Wednesday, January 23, 2008

Wednesday Afternoon Optimism

A bit of a bouncing ball post here.

George Soros is, uh, not cheery about the economy (but who is?):
Every time the credit expansion ran into trouble the financial authorities intervened, injecting liquidity and finding other ways to stimulate the economy.... Fundamentalists believe that markets tend towards equilibrium and the common interest is best served by allowing participants to pursue their self-interest. It is an obvious misconception, because it was the intervention of the authorities that prevented financial markets from breaking down, not the markets themselves....

Globalisation allowed the US to suck up the savings of the rest of the world and consume more than it produced. The US current account deficit reached 6.2 per cent of gross national product in 2006. The financial markets encouraged consumers to borrow by introducing ever more sophisticated instruments and more generous terms. The authorities aided and abetted the process by intervening whenever the global financial system was at risk. Since 1980, regulations have been progressively relaxed until they have practically disappeared.
Ah, what about those regulations you ask? William Greider notes at the Nation that there was one law in particular that prevented much of the criminality we've seen since 2000 that was eliminated by pro-business lobbying:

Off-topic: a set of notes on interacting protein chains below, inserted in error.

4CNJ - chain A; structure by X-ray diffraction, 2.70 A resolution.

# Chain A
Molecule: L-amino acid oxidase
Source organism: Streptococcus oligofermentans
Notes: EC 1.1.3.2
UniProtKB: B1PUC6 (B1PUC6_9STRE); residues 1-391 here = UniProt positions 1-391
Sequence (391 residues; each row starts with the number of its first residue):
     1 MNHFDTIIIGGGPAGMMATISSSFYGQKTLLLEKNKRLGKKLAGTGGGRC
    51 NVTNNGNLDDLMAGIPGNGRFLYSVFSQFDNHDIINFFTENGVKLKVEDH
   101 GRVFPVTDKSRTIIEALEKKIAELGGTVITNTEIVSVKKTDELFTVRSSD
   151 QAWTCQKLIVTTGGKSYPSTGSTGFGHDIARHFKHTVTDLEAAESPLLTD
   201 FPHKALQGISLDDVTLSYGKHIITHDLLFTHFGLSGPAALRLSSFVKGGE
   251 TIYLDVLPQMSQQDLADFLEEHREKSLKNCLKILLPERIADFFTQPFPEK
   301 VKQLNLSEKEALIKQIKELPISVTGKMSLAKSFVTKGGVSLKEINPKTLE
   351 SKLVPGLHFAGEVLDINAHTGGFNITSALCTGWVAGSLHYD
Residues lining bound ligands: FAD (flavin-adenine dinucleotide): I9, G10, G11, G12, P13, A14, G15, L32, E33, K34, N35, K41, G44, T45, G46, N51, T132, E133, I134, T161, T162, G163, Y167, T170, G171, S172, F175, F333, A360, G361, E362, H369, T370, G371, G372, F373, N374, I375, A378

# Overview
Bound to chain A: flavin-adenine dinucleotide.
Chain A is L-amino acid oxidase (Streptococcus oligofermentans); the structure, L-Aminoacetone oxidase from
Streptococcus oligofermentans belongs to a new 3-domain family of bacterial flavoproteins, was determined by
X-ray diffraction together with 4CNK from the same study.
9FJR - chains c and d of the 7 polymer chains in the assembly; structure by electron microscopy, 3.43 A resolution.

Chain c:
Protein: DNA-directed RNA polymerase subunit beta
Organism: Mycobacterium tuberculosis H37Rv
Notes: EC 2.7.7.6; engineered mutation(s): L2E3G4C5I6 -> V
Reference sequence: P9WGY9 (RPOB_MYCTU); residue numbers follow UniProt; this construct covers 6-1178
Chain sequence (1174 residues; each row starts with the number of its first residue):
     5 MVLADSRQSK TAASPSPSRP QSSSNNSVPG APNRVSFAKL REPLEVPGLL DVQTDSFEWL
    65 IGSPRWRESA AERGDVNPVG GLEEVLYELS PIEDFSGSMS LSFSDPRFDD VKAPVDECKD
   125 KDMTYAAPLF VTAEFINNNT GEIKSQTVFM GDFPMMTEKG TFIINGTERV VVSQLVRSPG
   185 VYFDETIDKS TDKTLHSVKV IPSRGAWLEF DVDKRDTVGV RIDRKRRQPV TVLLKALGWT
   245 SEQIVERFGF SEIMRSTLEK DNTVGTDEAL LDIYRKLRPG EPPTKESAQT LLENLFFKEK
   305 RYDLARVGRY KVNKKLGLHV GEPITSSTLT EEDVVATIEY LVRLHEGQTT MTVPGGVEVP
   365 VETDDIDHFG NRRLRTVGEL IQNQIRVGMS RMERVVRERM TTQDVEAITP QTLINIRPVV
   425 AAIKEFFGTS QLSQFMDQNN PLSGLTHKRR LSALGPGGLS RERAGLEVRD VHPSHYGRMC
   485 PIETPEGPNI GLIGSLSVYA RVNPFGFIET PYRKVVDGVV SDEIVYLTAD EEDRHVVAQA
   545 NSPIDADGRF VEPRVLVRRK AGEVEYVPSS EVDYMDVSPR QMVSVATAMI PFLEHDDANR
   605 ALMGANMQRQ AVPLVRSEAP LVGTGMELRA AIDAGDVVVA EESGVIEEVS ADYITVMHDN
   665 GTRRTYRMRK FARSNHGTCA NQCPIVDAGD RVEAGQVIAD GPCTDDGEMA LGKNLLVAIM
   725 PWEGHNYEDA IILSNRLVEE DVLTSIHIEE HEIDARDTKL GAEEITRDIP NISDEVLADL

Just as the GOP dreamed for decades of dismantling Social Security, investment bankers campaigned for thirty years to repeal the Glass-Steagall Act, which separated commercial banking from its investment-house cousins. This was the New Deal achievement enacted in response to the double-dealing banking practices that contributed to the crash of 1929. Bankers pushed their depositors into buying the corporate stocks the bankers were hustling, among other malpractices. Wall Street hated the law but failed year after year to win repeal.
The men most responsible for the elimination of Glass-Steagall? Robert Rubin and Bill Clinton. And before you say, "GOP Congress! Republican lobbyists! Not our fault!", when something changes we look at the circumstances that changed, not the ones that stay the same. The GOP always wanted to repeal Glass-Steagall, but they never had the combination of a pliant President and control of Congress. Bill Clinton -- a Democrat, allegedly -- gave them that.

So why am I optimistic? Because despite 8 years of Bush, we're starting to see Democratic bloggers wake up from the unseemly adulation of Bill Clinton, due in no small part to the discovery that, when asked to choose between what's good for the party and what's good for him, Bill is still choosing himself.

I believed in 2000, and believe now, that voting for Nader was idiotic. But I certainly understood the impulse. Oh, did I understand. Hopefully, the Democratic Party can actually learn the lessons of the last, failed, Democratic presidency, and move forward.

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